Estonia will submit “Tangerines” (87 min) as its nominee for Best Foreign Language Film for the 87th Academy Awards presented by the Academy of Motion Picture Arts and Sciences – AMPAS.
The selection was made from Estonian full-length feature films that were first screened between 1 October 2013 and 30 September 2014 and where screening continued for at least the following seven days in paid commercial cinemas. This year the Estonian Film Institute’s selection committee included Edith Sepp, Tiina Lokk, Anneli Ahven, Tanel Toom and Jaan Ruus. The voting took place in two rounds and the committee reached a consensus in the second round of voting.
The film “Tangerines”, which takes place in 1992 in Georgia (Caucasus) during the unfolding civil war between Georgians and Abkhazians, is the third feature-length film by Georgian director Zaza Urushadze (48). The descendants of Estonians who settled in Abkhaz a century ago have now left the war zone as a result of the Abkhazian war of independence. Only two older farmers have stayed put, a quiet carpenter Ivo (Lembit Ulfsak) and an earthy simpleton Markus (Elmo Nüganen). As a result of an unexpected clash with the Georgian soldiers four people die and two wounded men are left on the battlefield: a muslim (Giorgi Nakashidze), or a Chechen mercenary, who fought for the Abkhazians and a Christian (Mikheil Meskhi) or Georgian soldier. They both hate each other equally. The master of the house Ivo lays them down in beds and nurses them back to health. A bloodless battle continues inside the house and the film with the biblical message Love Thy Neighbour has a surprising ending. The optimistic point of view that prejudices between enemies can be cleared as soon as the blind hatred is dissolved brings hope to everyone in those parts of the world where national, racial or religious hatred still burns. The protagonist Ivo is able to maintain a humane ethical approach towards everything. He can remain above the largest personal tragedy and reconcile the greatest of blood enemies under his roof: the wounded Georgian and Chechen soldiers. The film paints a general portrait of the kind of Estonian archetype who cannot stand war and who maintains his humanity in chaotic battle conditions and begins to reconcile hostile neighbours.
The Estonian Association of Film Journalists gave “Tangerines” the Film of the Year Award for being a humanist anti-war narrative of Estonians in their everlasting difficulty – being the sufferers of foreign wars. “Tangerines” has participated in eighteen international film festivals (Warsaw, Tbilisi, Mannheim-Heidelberg, Tallinn Black Nights, Cottbus, Chennai, Kerala, Bari, Seattle, Palm Springs, Göteborg, Jerusalem, Fajr, San Paulo, Glasgow, Belgrad, Vilnius and San Francisco) and received ten prizes including Best Estonian Film and the FICC Jury Special Prize at the Black Nights Film Festival in Tallinn, Jury Special Prize and Audience Award at the Mannheim-Heidelberg International Film Festival, Best Picture and Best Screenplay prizes from the 32nd Fajr Film Festival in Iran.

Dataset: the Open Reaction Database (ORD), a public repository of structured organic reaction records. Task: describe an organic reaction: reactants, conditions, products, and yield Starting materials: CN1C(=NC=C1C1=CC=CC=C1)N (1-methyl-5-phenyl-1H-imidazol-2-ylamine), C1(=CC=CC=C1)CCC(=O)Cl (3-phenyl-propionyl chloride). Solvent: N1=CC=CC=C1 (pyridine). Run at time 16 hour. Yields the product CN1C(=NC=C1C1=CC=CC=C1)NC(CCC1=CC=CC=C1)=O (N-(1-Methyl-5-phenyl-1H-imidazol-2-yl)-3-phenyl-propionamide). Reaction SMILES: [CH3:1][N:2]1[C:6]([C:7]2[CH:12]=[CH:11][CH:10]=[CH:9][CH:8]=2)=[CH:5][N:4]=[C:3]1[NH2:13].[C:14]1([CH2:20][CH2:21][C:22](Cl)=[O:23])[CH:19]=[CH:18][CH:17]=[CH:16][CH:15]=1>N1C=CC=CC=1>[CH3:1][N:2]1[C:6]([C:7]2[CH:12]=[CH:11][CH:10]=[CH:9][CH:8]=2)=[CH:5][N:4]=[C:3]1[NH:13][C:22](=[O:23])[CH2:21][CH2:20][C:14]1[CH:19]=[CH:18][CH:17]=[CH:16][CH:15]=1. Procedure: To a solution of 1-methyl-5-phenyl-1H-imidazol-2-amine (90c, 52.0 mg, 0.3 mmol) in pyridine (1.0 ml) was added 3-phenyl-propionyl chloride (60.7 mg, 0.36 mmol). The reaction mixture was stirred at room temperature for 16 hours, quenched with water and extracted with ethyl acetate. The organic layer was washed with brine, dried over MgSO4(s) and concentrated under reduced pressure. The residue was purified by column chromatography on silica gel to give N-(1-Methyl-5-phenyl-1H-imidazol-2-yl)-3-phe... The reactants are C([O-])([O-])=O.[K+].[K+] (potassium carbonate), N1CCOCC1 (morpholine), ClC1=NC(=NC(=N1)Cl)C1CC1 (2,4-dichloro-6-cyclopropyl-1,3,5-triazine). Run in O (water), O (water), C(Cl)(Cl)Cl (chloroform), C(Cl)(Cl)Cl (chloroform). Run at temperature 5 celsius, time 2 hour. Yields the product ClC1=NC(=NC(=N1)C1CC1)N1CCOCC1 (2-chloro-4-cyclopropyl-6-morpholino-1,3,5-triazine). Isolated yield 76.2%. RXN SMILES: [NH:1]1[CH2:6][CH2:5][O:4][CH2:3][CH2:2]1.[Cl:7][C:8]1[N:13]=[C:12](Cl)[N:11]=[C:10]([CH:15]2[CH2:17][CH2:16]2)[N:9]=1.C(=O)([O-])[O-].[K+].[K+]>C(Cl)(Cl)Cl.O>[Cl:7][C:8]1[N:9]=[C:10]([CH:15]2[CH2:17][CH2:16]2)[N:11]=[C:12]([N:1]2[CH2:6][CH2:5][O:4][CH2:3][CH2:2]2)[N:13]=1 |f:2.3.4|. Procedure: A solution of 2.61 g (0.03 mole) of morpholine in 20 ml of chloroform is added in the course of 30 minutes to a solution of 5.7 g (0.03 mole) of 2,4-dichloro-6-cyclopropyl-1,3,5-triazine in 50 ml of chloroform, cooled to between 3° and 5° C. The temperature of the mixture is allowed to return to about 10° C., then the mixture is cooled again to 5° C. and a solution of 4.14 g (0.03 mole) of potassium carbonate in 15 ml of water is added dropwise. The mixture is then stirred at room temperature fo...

The film will also be screened at the Montreal (Canada), Oostende (Belgium), Helsinki (Finland) and Eurasia (Kazakhstan) film festivals, the War on Screen Film Festival (France) and the East by Southeast Film Festival (Denmark).
The Director of Photography is Rein Kotov and the film is produced by Ivo Felt (Allfilm/Estonia) and Zaza Urushadze (Cinema 24/Georgia).
According to the Academy’s rules, Estonia has the creative control of the movie because the majority of funds have come from the Estonian production company. Cinemavault (Canada) is in charge of the international distribution. Seems to be the trend that most films for Oscars nomination nowadays are created as international co-productions in Europe. This year’s Hungarian nominee for the Academy Award for Best Foreign Language Film White God by Kornel Mundruczo is produced by German and Swedish producers and the Turkish nominee Winter Sleep by Nury Bilge Ceylan, which also received the Palme d’Or in Cannes, is a collaboration between Turkey, France and Germany. The first Academy Award for Best Foreign Language Film was presented in 1956 to Federico Fellini’s La Strada. The first Estonian film submitted for the Academy Award for Best Foreign Language Film was Those Old Love Letters (1992). The deadline for submitting films for the Academy Award for Best Foreign Language Film is 1 October. The five nominees selected by the Academy will be announced on 15 January by the selection committee. Then the active and distinguished members of the Academy who have seen all five nominees will cast their vote. The award ceremony will take place on 22 February 2015.